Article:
Anyone remotely interested in thrillers will tell you: some of the best films in this genre have come from South Korea over the last decades. One director helped a lot: Park Chan-wook. After a first stunning movie, Joint Security Area (2000), an intricate crime tale that greatly inspired Quentin Tarantino, Park Chan-wook conquered the world with his Vengeance Trilogy. Its centerpiece, Oldboy (2003), is especially amazing with a genius plot and one of the most shocking twists in the history of cinema.
Fortunately, South Korea’s cinema is not limited to Park-Chan-wook and this tree has been hiding a forest of thriller masterpieces with a unique variety of styles and themes like Memories of Murder (2013), The Chaser (2010) and I Saw the Devil (2010). The greatness of South Korean thrillers comes from their unique atmosphere that toys with spectators’ nerves without any relief. Be it visually through extreme violence or psychologically with brilliant plot twists, South Korean thrillers are raw in all aspects and certainly don’t go easy on their characters, except perhaps for a brilliant touch of deadpan humor punctuating the most unlikely scenes. In short, be ready to be deeply disturbed!
As an homage to these incredible flicks that shook us to the core, we thought of this Thriller Travel Guide to South Korea highlighting the main places from our favorite movies. Seoul is, of course, the most represented city in South Korean movies but other interesting destinations like Busan and the Yellow Sea are also featured.
Read below for the complete guide. Hope you enjoy it and that these films and locations will inspire you to visit South Korea as they inspired us!
1. Seoul, South Korea
As expected, the capital of South Korea, Seoul, is often central to the story of Korean thrillers. As such, Seoul is the main destination of this Thriller Travel Guide to South Korea.
This is where Oh Dae-su (played by Choi Min-sik) is held captive for 15 years without an explanation in OldBoy (2003). Seoul is also the playground of sentimental assassin Kim Sun-woo (Lee Byung-hun) in A Bittersweet Life (2005) or the hideout of quiet pawnshop keeper Cha Tae-sik (Bin Won) in The Man from Nowhere (2010).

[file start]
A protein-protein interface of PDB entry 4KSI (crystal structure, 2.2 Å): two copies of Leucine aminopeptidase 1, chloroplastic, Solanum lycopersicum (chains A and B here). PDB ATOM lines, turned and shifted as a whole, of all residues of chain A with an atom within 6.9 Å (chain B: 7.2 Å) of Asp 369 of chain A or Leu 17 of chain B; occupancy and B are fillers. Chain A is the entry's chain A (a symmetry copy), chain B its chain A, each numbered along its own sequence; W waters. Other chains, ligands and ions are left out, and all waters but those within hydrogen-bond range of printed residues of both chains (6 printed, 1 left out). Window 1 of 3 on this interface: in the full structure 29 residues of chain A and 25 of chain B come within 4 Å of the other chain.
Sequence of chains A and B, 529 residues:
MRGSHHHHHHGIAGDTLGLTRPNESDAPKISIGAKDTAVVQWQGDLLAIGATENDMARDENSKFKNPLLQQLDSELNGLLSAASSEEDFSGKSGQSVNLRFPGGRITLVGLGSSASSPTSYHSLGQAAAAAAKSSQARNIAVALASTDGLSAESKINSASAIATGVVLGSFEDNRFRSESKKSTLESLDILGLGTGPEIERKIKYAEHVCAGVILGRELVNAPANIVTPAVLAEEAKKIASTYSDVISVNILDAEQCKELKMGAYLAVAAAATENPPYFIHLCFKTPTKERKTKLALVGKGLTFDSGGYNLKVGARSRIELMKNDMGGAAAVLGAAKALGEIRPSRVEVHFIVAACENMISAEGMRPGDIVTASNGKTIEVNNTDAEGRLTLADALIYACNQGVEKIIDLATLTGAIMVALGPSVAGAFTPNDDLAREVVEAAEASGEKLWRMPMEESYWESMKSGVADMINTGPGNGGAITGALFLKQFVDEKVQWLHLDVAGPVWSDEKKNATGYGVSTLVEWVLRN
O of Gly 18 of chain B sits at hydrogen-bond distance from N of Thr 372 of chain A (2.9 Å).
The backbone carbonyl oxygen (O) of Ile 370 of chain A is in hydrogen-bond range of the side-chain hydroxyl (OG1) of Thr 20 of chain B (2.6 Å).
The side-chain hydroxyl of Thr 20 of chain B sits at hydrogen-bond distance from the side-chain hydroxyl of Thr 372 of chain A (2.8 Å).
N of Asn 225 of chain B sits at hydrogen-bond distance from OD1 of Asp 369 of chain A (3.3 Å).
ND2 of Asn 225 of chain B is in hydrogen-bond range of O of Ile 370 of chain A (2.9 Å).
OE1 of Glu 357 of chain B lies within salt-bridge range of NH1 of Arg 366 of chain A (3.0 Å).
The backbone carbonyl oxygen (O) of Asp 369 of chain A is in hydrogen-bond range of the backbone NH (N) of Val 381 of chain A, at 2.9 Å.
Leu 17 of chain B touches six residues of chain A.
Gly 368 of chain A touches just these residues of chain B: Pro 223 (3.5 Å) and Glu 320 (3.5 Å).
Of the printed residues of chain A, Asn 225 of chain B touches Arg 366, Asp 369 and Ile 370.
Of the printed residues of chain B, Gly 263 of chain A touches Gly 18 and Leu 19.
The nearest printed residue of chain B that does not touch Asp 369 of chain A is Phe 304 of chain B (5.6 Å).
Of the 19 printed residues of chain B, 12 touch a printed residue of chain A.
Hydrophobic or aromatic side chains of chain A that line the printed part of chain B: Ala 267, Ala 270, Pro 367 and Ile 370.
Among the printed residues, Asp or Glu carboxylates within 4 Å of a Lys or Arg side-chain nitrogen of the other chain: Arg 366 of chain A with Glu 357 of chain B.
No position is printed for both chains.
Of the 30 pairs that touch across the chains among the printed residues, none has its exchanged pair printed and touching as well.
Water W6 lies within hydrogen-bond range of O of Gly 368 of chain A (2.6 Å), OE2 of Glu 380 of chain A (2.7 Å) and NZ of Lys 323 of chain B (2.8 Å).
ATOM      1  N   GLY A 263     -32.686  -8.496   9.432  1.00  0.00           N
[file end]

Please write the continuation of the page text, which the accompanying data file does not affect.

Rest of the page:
South Korea’s capital is also where the “girls” of dirty detective Joong-ho (Yun-seok Kim) start disappearing at the hands of a sadistic serial killer in The Chaser (2008).
Last but not least, it’s in Mok-dong, a neighborhood of Seoul, that was filmed most of I Saw the Devil (2010) where a revengeful secret service agent (Lee Byung-hun) hunts his fiancee’s murderer (Choi Min-sik).
2. Busan, South Korea
Busan is the second largest city of South Korea and holds an important place in Korea’s cinema: besides hosting Busan International Film Festival, the city is one of Park Chan-wook’s favorite filming destinations.
The famous restaurant in Oldboy (2003) where Oh Dae-su eats dumplings to locate the place where he was imprisoned is Jang Seong Hyang, a Chinese restaurant in Busan.
Busan was also the main filming location of the third film of Park Chan-wook’s Revenge Trilogy, Sympathy for Lady Vengeance (2005):
– The tunnel that the main character, Lee Geum-ja (Lee Young-ae), passes during both day- and night-time scenes is located by Busan’s docks
– The place where Lee Geum-ja poisons the prison’s bully is Maryknoll Medical Center
– The bank robbery scene was filmed at Busan Bank
– The scene where Lee Geum-ja gets kidnapped as well as the final one with falling snow were filmed outside Jurye Girls’ High School located in a residential area of Busan.
3. Hwaseong, Gyeonggi Province, South Korea
Hwaseong is a city located in Gyeonggi Province. It’s in this area that South Korea’s first known serial murders took place between 1986 and 1991.
These events were the base for Bong Joon-ho’s great detective film Memories of Murder (2003).
4. Jeolla Province, South Korea
More inspired by rural areas than urban locations for his crime tales, Bong Joon-ho filmed Mother (2009) in Jeolla Province located in southwestern Korea.
Following the success of Memories of Murder, Mother captures the desperate investigation of a mother searching for the killer who framed her son.
Jeolla is famous for its vast plains, pristine blue waters, and mudflats but also its cuisine is regarded as South Korea’s best.
5. The Yellow Sea, South Korea
The Yellow Sea is the northern part of the East China Sea that connects mainland China to the Korean Peninsula.
The Yellow Sea gave its name to Na Hong-jin’s 2010 thriller about Gu-nam (Ha Jung-woo), an ethnic Korean living in Yanji in China near the border between North Korea and Russia and working as a taxi driver.
Gu-nam is offered a large sum of money to kill a businessman in Seoul. Broke and worried about his wife who stayed in South Korea, Gu-nam accepts hoping to find her and escape his debt collectors at the same time. However, after being smuggled across the Yellow Sea to Seoul, everything goes wrong when Gu-nam realizes he’s been set up.
Besides providing a solid dose of adrenaline, The Yellow Sea sheds some light on a not-so-known part of the world at the crossroads of cultures and traffic of all kinds.
6. Korean Demilitarized Zone (DMZ)
Quite a popular touristic location, the Korean Demilitarized Zone (DMZ) is a buffer zone between North and South Korea.
In Joint Security Area (2000) a Swiss Army officer is in charge of a delicate mission: investigating the murder of two North Korean soldiers in the DMZ surrounded by strange circumstances and conflicting accounts of events between the two Koreas.
Interestingly, Kim Jong-il was rumored to be a fan of Joint Security Area – he had been offered a DVD of the movie by South Korea’s President Roh Moo-hyun in 2007.
The filming of Joint Security Area did not take place anywhere near the DMZ though: the movie was shot in Asan in the South Chungcheong Province.